Stereo matching algorithms are one of heavily researched topic in binocular stereo vision. Massive 3D information can be obtained
by finding correct correspondence of different points between images captured from different views. Development of stereo matching algorithm
is done for obtaining disparity maps i.e. depth information. When disparities computed for scan lines then dense reconstruction becomes time
consuming for vision navigation systems. So for pair of stereo images proposed method extracts features points those are at contours in images
and then a dynamic program is used to find the corresponding points from each image and calculates disparities. Also to reduce the noise which
may lead to incorrect results in stereo correspondence, a new stereo matching algorithm based on the dynamic programming is proposed.
Generally dynamic programming finds the global minimum for independent scan lines in polynomial time. While efficient, its performance is far
from desired one because vertical consistency between scan lines is not enforced. This method review the use of dynamic programming for
stereo correspondence by applying it to a contour instead to individual scan lines. Proposed methodology will obtain the global minimum for
contour array in linear time using Longest Common Subsequent (LCS) dynamic programming method with no disparity space image (DSI).

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Stereo matching algorithms are one of heavily researched topic in binocular stereo vision. Massive 3D information can be obtained
by finding correct correspondence of different points between images captured from different views. Development of stereo matching algorithm
is done for obtaining disparity maps i.e. depth information. When disparities computed for scan lines then dense reconstruction becomes time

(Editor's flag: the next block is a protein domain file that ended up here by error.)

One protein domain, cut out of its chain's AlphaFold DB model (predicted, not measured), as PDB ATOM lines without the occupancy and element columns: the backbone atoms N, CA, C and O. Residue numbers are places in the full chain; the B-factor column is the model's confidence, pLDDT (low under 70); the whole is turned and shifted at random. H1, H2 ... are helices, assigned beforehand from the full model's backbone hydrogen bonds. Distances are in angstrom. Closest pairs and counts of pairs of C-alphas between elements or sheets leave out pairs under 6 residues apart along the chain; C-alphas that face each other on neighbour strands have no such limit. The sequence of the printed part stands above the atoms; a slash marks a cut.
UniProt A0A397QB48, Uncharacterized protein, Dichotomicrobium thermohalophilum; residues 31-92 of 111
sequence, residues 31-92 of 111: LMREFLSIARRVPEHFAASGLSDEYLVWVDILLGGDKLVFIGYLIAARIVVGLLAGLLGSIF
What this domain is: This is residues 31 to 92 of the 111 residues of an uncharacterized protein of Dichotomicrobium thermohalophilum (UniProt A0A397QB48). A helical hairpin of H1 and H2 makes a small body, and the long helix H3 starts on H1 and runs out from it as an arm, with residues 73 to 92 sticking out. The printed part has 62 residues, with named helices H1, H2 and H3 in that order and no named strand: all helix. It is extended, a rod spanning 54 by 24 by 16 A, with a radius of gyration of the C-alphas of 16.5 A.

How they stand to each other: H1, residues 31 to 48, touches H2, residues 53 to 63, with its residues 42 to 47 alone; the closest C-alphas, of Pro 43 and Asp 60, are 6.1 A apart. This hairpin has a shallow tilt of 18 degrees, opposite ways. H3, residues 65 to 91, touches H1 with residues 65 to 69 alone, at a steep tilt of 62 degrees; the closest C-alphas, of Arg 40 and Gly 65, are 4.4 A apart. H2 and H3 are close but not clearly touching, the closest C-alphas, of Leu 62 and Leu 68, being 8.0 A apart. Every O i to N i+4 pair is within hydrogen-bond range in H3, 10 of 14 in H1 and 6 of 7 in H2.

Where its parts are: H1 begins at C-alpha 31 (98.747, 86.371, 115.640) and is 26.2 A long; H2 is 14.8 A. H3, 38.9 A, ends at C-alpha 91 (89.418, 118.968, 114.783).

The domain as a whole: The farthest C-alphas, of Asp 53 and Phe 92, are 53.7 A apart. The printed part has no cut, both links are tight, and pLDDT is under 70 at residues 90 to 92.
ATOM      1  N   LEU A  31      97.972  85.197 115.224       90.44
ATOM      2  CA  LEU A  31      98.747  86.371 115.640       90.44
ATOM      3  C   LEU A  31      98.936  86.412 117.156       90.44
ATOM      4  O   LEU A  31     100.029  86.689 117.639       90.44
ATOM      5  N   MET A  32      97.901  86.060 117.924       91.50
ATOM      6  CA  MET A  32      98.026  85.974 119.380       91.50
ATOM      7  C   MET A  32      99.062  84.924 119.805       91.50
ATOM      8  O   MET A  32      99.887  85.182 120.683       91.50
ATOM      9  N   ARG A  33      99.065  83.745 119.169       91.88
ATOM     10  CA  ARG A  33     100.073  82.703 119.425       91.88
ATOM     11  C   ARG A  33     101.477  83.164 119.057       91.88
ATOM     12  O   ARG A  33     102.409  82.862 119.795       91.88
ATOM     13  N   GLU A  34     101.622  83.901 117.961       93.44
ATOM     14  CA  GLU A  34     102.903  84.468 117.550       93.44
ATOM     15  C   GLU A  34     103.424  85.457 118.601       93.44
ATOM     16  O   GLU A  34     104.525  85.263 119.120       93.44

consuming for vision navigation systems. So for pair of stereo images proposed method extracts features points those are at contours in images
and then a dynamic program is used to find the corresponding points from each image and calculates disparities. Also to reduce the noise which
may lead to incorrect results in stereo correspondence, a new stereo matching algorithm based on the dynamic programming is proposed.
Generally dynamic programming finds the global minimum for independent scan lines in polynomial time. While efficient, its performance is far
from desired one because vertical consistency between scan lines is not enforced. This method review the use of dynamic programming for
stereo correspondence by applying it to a contour instead to individual scan lines. Proposed methodology will obtain the global minimum for
contour array in linear time using Longest Common Subsequent (LCS) dynamic programming method with no disparity space image (DSI).

© All Rights Reserved

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Volume: 3 Issue: 2

ISSN: 2321-8169

691 - 696

_______________________________________________________________________________________________

Miss. Priyanka M. Lohot

Shah & Anchor Kutchhi Engineering College,

Mumbai University.

priya.lohot@gmail.com

Shah & Anchor Kutchhi Engineering College,

Mumbai University.

bhaktisonawane@rediffmail.com

Abstract Stereo matching algorithms are one of heavily researched topic in binocular stereo vision. Massive 3D information can be obtained

by finding correct correspondence of different points between images captured from different views. Development of stereo mat ching algorithm

is done for obtaining disparity maps i.e. depth information. When disparities computed for scan lines then dense reconstruction becomes time

consuming for vision navigation systems. So for pair of stereo images proposed method extracts features points those are at contours in images

and then a dynamic program is used to find the corresponding points from each image and calculates disparities. Also to reduce the noise which

may lead to incorrect results in stereo correspondence, a new stereo matching algorithm based on the dynamic programming is proposed.

Generally dynamic programming finds the global minimum for independent scan lines in polynomial time. While efficient, its performance is far